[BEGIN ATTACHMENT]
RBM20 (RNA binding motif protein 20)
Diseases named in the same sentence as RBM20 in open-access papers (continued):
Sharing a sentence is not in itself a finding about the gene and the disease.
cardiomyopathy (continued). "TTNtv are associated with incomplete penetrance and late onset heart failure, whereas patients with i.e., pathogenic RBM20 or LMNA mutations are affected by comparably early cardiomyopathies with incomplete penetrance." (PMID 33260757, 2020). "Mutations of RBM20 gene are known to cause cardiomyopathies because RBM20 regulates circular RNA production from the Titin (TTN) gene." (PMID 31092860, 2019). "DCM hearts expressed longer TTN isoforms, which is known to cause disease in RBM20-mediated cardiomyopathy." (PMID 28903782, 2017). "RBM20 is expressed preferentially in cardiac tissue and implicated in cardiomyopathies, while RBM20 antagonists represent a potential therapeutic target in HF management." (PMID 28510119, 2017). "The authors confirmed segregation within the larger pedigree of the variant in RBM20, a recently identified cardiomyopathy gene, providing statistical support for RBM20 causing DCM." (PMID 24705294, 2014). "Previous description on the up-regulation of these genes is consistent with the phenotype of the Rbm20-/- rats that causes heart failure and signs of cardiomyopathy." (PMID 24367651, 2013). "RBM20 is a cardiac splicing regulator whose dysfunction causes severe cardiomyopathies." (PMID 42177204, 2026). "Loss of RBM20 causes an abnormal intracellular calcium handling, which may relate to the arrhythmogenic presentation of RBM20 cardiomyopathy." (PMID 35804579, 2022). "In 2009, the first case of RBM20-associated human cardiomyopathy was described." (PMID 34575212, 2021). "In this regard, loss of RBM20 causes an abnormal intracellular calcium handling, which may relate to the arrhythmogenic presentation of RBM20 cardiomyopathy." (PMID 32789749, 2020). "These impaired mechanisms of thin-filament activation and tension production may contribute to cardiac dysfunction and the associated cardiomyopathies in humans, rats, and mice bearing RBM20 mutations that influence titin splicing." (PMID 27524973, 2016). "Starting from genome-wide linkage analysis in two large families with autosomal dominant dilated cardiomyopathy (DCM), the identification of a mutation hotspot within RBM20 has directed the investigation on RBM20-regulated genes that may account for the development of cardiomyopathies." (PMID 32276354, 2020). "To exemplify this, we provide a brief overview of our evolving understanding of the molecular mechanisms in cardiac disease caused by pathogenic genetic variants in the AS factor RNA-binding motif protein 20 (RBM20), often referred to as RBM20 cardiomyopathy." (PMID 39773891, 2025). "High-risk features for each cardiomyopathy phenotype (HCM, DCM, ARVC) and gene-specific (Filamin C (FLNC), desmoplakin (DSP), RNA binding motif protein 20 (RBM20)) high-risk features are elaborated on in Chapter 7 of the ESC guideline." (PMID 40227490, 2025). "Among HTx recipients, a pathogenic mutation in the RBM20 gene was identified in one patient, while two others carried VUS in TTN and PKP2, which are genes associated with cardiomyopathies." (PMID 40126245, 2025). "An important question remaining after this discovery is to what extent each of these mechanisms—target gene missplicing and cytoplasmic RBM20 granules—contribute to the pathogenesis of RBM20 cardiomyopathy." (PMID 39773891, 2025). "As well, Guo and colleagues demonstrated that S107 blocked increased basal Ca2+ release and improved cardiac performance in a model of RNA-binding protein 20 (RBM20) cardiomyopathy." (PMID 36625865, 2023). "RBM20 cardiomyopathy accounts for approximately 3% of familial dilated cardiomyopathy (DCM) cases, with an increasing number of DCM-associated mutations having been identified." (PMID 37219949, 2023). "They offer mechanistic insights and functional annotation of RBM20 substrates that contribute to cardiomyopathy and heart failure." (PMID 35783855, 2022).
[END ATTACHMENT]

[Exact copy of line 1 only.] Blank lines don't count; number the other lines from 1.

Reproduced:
RBM20 (RNA binding motif protein 20)